Nagpaul adds: "While not publicised in the daily briefings, these [12,000] excess deaths are just as much a tragedy and loss to loved ones as those occurring from the virus".

If we dwell on that figure, and reflect on the recent events in Beirut, where the dead are numbered in their hundreds, there is real anger in the streets and those suspected of being responsible have been locked up.

And here we have twelve thousand dead – twelve thousand unnecessary deaths because bloated, over-paid and basically incompetent NHS planners and civil servants did not do their jobs properly, while the politicians in charge did not have the wits to intervene.

Only now are a few beginning to talk sense, calling for the sort of plans that should have been in place right at the beginning. Mortensen suggests that hospitals, should set up more "Covid-lite" sites to enable surgeons to resume common operations such as hip and knee replacements and cataract removals.

Nagpaul says more use should be made of the NHS's £400 million-a-month deal with private hospitals. The NHS should also look at using the seven Nightingale hospitals it created early in the pandemic as extra capacity for non-Covid care.

The NHS, we are told, is trying to arrange care for the large number of patients who missed out on care in recent months, many of whom are facing a long delay before they can get seen.

But, says the Guardian it could see its treatment waiting list soar if there is a repeat of the shutdown that NHS England chief executive Sir Simon Stevens (pictured) ordered in March.

But there is no could about it. Patients, already stuck on over-long waiting lists, have had their treatment peremptorily delayed, with no new dates and not the slightest indication when they might expect treatment. There is a total communications vacuum to the extent that the NHS might as well not exist. In functional terms, for many patients, it already has ceased to exist.

You don't have to be a rocket scientist to know this. All you have to be is a patient who has been well and truly abandoned by the system, while shitface ponces about on TV pumping iron and telling us to lose weight, giving £355 million to companies in Northern Ireland to help them complete their Brexit paperwork that he said would never have to be done.

Thus we have Nagpaul saying: "Aside from the individual distress, pain and potentially life-threatening impact that delaying care would have on individuals, there's a risk that increasing the backlog further would have a grave consequence for the NHS in the future".

"The knock-on of not addressing this now and delaying further care during a potential second wave could mean that we are constantly trying to catch up with the missed care", he says.

No shit, Sherlock! No f**king shit!

Needless to say, we have the apologists and the bureaucrats sticking their oars in. The NHS Confederation, which represents hospitals, has graciously acknowledged what it calls the service's "unprecedented pausing of normal care" involved "a terrible cost" for patients needing non-Covid care.

What a great pity they didn't think about that when they were setting up their contingency plans, when they allowed their obsession with flu to distort planning priorities.

Niall Dickson, the NHS Confederation chief executive, gobbles away in newspeak, saying: "The NHS can flex and will be there for patients again if there is a second wave. The challenge this time will be to run both Covid and non-Covid services in parallel as far as is possible".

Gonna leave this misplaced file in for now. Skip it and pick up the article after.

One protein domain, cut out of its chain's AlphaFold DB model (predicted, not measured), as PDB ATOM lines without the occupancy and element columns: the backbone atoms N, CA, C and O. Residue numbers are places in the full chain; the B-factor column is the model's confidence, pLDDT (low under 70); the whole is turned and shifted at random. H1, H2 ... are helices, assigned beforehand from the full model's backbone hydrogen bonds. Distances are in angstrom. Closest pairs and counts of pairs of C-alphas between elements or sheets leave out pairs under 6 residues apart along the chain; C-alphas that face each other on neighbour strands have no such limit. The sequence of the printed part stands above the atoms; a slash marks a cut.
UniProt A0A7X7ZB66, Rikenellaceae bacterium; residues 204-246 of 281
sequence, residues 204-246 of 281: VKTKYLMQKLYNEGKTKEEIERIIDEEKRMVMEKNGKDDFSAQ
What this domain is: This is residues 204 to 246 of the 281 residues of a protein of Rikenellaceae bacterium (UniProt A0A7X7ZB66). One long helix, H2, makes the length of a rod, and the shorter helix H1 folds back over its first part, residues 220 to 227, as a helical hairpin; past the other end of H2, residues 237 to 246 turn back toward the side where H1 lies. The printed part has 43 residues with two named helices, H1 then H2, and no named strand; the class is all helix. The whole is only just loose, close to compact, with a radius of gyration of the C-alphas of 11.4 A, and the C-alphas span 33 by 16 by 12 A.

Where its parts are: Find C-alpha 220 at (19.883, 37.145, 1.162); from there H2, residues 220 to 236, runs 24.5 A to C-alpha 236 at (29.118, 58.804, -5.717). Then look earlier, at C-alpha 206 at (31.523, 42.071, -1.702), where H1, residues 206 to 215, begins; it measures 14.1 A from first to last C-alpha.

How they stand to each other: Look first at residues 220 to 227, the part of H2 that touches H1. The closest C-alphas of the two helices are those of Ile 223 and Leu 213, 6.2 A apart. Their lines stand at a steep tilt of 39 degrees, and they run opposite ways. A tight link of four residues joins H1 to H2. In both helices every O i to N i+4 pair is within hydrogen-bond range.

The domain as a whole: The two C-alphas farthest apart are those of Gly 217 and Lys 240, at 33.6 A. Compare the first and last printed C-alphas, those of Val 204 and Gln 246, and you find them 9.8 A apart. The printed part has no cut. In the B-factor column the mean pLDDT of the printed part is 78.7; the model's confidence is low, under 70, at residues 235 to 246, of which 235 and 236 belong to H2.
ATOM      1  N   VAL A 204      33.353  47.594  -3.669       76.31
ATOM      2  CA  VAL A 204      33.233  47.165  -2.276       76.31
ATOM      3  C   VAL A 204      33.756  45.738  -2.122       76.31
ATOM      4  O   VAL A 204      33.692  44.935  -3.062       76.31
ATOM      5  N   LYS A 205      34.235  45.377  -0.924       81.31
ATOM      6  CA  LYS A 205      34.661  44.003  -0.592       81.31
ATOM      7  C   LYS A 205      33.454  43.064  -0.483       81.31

The "challenge", he calls it. What does he call dying because the NHS has totally failed to perform?

We are told that hospitals "are working hard to clear the backlog that built up", but we also hear that there are wards empty and specialists unable to do their work because operating theatres and other facilities have been turned over to Covid.

And all Stevens can do is tell hospitals to get back to providing 80 percent of planned operations by September and 90 percent by October, in order – he says - to reduce the backlog as far as possible before a second wave hits.

Apart from the fact that this is easier said than done, does this facile little man not even realise that, pre-Covid, the NHS was not meeting its targets? Working at 80 percent, or even 90, isn't going to see the backlog reduce. It is going to increase – the numbers tempered only by those additional patients who die for want of treatment.

But then, we're only plebs, and what do plebs matter? As long as Sir Simon Bloody Stevens can keep trotting out his tractor production statistics, he will stay in post long enough to get a peerage from a grateful prime minister. He can then retire with a generous pension, and a few directorships in big pharma on the side.

Ours is not to question why. Ours is but to do and die, as quickly and silently as possible, doffing our caps politely as we expire.

Also published on Turbulent Times.



Richard North 07/08/2020 link

Politics: the essence of government

Thursday 6 August 2020  



It is interesting to see the numbers of articles in diverse newspapers attesting to the uselessness of the government's Covid-19 test and trace system, matched by those recounting how local authorities are taking up their own schemes to make up for the shortfalls.

But equally interesting is the government response, fronting Dido Harding to quote tractor production figures, asserting that the scheme is working well. Criticism is water off a duck's back. It has no impact whatsoever. This government does exactly what it pleases.

However, the refusal to countenance greater local authority responsibility in a systematic way seems to be more profound than just a wish to bolster private sector contractors and the next generation of quango queens. It suggests a wholesale antipathy towards local government, as a core value of the Johnson administration.